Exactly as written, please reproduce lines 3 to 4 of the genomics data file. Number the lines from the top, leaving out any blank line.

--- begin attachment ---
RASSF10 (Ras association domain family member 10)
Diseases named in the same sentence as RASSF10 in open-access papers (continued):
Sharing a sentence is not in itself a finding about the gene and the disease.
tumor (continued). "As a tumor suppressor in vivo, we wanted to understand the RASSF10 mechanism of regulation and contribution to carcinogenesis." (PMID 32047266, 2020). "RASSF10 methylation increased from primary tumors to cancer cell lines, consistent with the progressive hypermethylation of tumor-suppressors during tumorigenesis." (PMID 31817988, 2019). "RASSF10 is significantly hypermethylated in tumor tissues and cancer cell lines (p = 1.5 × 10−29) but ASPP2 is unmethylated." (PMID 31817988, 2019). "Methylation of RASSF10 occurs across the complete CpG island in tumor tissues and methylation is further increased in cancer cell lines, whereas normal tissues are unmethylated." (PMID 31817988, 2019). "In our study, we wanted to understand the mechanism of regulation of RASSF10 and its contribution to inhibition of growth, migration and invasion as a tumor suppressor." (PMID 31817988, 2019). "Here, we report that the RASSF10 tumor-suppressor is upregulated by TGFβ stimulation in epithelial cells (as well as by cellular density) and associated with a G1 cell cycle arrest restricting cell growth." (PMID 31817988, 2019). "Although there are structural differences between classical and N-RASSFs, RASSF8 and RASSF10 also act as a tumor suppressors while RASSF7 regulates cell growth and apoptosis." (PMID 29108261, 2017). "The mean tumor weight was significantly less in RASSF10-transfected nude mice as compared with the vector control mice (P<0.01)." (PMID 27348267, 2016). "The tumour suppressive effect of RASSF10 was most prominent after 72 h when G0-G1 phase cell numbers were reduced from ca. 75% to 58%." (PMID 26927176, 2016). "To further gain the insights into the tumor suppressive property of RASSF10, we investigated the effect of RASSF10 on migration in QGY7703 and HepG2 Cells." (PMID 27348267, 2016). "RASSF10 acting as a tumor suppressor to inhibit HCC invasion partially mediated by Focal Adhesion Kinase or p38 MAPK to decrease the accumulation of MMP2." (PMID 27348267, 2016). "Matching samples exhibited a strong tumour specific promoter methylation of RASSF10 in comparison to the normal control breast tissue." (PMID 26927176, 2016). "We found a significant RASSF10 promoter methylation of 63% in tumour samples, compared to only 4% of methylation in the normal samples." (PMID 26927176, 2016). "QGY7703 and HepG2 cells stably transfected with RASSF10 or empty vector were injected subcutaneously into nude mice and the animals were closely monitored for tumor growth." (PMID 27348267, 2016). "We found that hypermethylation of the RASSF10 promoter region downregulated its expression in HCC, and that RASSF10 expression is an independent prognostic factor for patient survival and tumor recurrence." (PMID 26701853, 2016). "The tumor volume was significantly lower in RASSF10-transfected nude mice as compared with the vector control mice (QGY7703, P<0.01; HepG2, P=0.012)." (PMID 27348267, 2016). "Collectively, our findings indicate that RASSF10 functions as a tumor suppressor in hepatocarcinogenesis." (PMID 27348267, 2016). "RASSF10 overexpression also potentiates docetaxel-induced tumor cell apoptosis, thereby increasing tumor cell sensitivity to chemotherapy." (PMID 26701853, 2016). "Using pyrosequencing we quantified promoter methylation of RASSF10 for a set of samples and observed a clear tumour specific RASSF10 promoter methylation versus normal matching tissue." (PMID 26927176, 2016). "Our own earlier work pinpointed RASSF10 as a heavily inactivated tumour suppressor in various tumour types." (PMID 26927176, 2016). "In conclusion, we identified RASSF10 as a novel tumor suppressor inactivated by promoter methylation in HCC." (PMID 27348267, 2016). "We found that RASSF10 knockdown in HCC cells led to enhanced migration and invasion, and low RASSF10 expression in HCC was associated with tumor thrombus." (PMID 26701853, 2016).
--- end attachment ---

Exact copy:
Sharing a sentence is not in itself a finding about the gene and the disease.
tumor (continued). "As a tumor suppressor in vivo, we wanted to understand the RASSF10 mechanism of regulation and contribution to carcinogenesis." (PMID 32047266, 2020). "RASSF10 methylation increased from primary tumors to cancer cell lines, consistent with the progressive hypermethylation of tumor-suppressors during tumorigenesis." (PMID 31817988, 2019). "RASSF10 is significantly hypermethylated in tumor tissues and cancer cell lines (p = 1.5 × 10−29) but ASPP2 is unmethylated." (PMID 31817988, 2019). "Methylation of RASSF10 occurs across the complete CpG island in tumor tissues and methylation is further increased in cancer cell lines, whereas normal tissues are unmethylated." (PMID 31817988, 2019). "In our study, we wanted to understand the mechanism of regulation of RASSF10 and its contribution to inhibition of growth, migration and invasion as a tumor suppressor." (PMID 31817988, 2019). "Here, we report that the RASSF10 tumor-suppressor is upregulated by TGFβ stimulation in epithelial cells (as well as by cellular density) and associated with a G1 cell cycle arrest restricting cell growth." (PMID 31817988, 2019). "Although there are structural differences between classical and N-RASSFs, RASSF8 and RASSF10 also act as a tumor suppressors while RASSF7 regulates cell growth and apoptosis." (PMID 29108261, 2017). "The mean tumor weight was significantly less in RASSF10-transfected nude mice as compared with the vector control mice (P<0.01)." (PMID 27348267, 2016). "The tumour suppressive effect of RASSF10 was most prominent after 72 h when G0-G1 phase cell numbers were reduced from ca. 75% to 58%." (PMID 26927176, 2016). "To further gain the insights into the tumor suppressive property of RASSF10, we investigated the effect of RASSF10 on migration in QGY7703 and HepG2 Cells." (PMID 27348267, 2016). "RASSF10 acting as a tumor suppressor to inhibit HCC invasion partially mediated by Focal Adhesion Kinase or p38 MAPK to decrease the accumulation of MMP2." (PMID 27348267, 2016). "Matching samples exhibited a strong tumour specific promoter methylation of RASSF10 in comparison to the normal control breast tissue." (PMID 26927176, 2016). "We found a significant RASSF10 promoter methylation of 63% in tumour samples, compared to only 4% of methylation in the normal samples." (PMID 26927176, 2016). "QGY7703 and HepG2 cells stably transfected with RASSF10 or empty vector were injected subcutaneously into nude mice and the animals were closely monitored for tumor growth." (PMID 27348267, 2016). "We found that hypermethylation of the RASSF10 promoter region downregulated its expression in HCC, and that RASSF10 expression is an independent prognostic factor for patient survival and tumor recurrence." (PMID 26701853, 2016). "The tumor volume was significantly lower in RASSF10-transfected nude mice as compared with the vector control mice (QGY7703, P<0.01; HepG2, P=0.012)." (PMID 27348267, 2016). "Collectively, our findings indicate that RASSF10 functions as a tumor suppressor in hepatocarcinogenesis." (PMID 27348267, 2016). "RASSF10 overexpression also potentiates docetaxel-induced tumor cell apoptosis, thereby increasing tumor cell sensitivity to chemotherapy." (PMID 26701853, 2016). "Using pyrosequencing we quantified promoter methylation of RASSF10 for a set of samples and observed a clear tumour specific RASSF10 promoter methylation versus normal matching tissue." (PMID 26927176, 2016). "Our own earlier work pinpointed RASSF10 as a heavily inactivated tumour suppressor in various tumour types." (PMID 26927176, 2016). "In conclusion, we identified RASSF10 as a novel tumor suppressor inactivated by promoter methylation in HCC." (PMID 27348267, 2016). "We found that RASSF10 knockdown in HCC cells led to enhanced migration and invasion, and low RASSF10 expression in HCC was associated with tumor thrombus." (PMID 26701853, 2016).